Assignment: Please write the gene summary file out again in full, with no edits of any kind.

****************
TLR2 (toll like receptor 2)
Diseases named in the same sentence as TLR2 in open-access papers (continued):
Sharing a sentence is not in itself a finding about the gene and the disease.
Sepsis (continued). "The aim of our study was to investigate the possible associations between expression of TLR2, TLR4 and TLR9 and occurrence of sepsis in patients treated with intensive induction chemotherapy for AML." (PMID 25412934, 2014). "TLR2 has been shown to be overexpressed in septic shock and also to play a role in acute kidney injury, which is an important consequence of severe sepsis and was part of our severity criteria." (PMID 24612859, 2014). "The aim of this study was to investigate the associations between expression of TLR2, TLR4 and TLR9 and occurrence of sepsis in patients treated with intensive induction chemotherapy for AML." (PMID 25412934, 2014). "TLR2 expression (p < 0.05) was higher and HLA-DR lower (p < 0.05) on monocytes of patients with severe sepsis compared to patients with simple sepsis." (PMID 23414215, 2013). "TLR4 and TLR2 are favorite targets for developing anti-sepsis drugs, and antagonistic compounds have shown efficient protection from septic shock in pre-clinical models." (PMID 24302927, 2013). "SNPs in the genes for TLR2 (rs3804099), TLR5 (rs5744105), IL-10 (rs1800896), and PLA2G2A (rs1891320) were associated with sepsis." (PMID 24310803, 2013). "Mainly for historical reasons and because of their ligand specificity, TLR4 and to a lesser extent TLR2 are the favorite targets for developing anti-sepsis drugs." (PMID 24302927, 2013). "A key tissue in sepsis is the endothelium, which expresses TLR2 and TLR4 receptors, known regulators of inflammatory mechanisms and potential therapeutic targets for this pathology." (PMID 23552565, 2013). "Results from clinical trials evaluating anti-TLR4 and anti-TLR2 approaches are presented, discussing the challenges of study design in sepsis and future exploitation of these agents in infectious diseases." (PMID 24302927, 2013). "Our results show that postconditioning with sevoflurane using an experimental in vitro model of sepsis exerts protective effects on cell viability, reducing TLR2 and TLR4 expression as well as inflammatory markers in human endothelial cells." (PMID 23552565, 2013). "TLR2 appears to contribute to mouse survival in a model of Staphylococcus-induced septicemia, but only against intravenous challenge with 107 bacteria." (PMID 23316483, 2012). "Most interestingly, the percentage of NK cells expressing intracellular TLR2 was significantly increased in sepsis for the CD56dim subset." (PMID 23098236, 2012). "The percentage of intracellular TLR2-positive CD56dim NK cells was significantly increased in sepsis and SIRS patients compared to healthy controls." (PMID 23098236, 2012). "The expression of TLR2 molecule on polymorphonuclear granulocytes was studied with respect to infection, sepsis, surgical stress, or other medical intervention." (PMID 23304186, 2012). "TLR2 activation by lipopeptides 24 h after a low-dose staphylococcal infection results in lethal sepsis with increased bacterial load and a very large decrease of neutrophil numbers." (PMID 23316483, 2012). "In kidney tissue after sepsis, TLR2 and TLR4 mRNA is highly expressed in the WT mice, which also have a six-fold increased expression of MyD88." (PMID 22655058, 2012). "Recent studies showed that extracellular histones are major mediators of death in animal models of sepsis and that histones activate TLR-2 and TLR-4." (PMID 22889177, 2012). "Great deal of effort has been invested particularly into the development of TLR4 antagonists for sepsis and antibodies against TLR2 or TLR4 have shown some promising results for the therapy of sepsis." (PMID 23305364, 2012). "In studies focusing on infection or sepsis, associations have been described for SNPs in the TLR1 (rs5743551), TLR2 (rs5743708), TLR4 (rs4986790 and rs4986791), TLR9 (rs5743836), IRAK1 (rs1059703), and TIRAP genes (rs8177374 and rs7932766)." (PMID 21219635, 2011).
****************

TLR2 (toll like receptor 2)
Diseases named in the same sentence as TLR2 in open-access papers (continued):
Sharing a sentence is not in itself a finding about the gene and the disease.
Sepsis (continued). "The aim of our study was to investigate the possible associations between expression of TLR2, TLR4 and TLR9 and occurrence of sepsis in patients treated with intensive induction chemotherapy for AML." (PMID 25412934, 2014). "TLR2 has been shown to be overexpressed in septic shock and also to play a role in acute kidney injury, which is an important consequence of severe sepsis and was part of our severity criteria." (PMID 24612859, 2014). "The aim of this study was to investigate the associations between expression of TLR2, TLR4 and TLR9 and occurrence of sepsis in patients treated with intensive induction chemotherapy for AML." (PMID 25412934, 2014). "TLR2 expression (p < 0.05) was higher and HLA-DR lower (p < 0.05) on monocytes of patients with severe sepsis compared to patients with simple sepsis." (PMID 23414215, 2013). "TLR4 and TLR2 are favorite targets for developing anti-sepsis drugs, and antagonistic compounds have shown efficient protection from septic shock in pre-clinical models." (PMID 24302927, 2013). "SNPs in the genes for TLR2 (rs3804099), TLR5 (rs5744105), IL-10 (rs1800896), and PLA2G2A (rs1891320) were associated with sepsis." (PMID 24310803, 2013). "Mainly for historical reasons and because of their ligand specificity, TLR4 and to a lesser extent TLR2 are the favorite targets for developing anti-sepsis drugs." (PMID 24302927, 2013). "A key tissue in sepsis is the endothelium, which expresses TLR2 and TLR4 receptors, known regulators of inflammatory mechanisms and potential therapeutic targets for this pathology." (PMID 23552565, 2013). "Results from clinical trials evaluating anti-TLR4 and anti-TLR2 approaches are presented, discussing the challenges of study design in sepsis and future exploitation of these agents in infectious diseases." (PMID 24302927, 2013). "Our results show that postconditioning with sevoflurane using an experimental in vitro model of sepsis exerts protective effects on cell viability, reducing TLR2 and TLR4 expression as well as inflammatory markers in human endothelial cells." (PMID 23552565, 2013). "TLR2 appears to contribute to mouse survival in a model of Staphylococcus-induced septicemia, but only against intravenous challenge with 107 bacteria." (PMID 23316483, 2012). "Most interestingly, the percentage of NK cells expressing intracellular TLR2 was significantly increased in sepsis for the CD56dim subset." (PMID 23098236, 2012). "The percentage of intracellular TLR2-positive CD56dim NK cells was significantly increased in sepsis and SIRS patients compared to healthy controls." (PMID 23098236, 2012). "The expression of TLR2 molecule on polymorphonuclear granulocytes was studied with respect to infection, sepsis, surgical stress, or other medical intervention." (PMID 23304186, 2012). "TLR2 activation by lipopeptides 24 h after a low-dose staphylococcal infection results in lethal sepsis with increased bacterial load and a very large decrease of neutrophil numbers." (PMID 23316483, 2012). "In kidney tissue after sepsis, TLR2 and TLR4 mRNA is highly expressed in the WT mice, which also have a six-fold increased expression of MyD88." (PMID 22655058, 2012). "Recent studies showed that extracellular histones are major mediators of death in animal models of sepsis and that histones activate TLR-2 and TLR-4." (PMID 22889177, 2012). "Great deal of effort has been invested particularly into the development of TLR4 antagonists for sepsis and antibodies against TLR2 or TLR4 have shown some promising results for the therapy of sepsis." (PMID 23305364, 2012). "In studies focusing on infection or sepsis, associations have been described for SNPs in the TLR1 (rs5743551), TLR2 (rs5743708), TLR4 (rs4986790 and rs4986791), TLR9 (rs5743836), IRAK1 (rs1059703), and TIRAP genes (rs8177374 and rs7932766)." (PMID 21219635, 2011).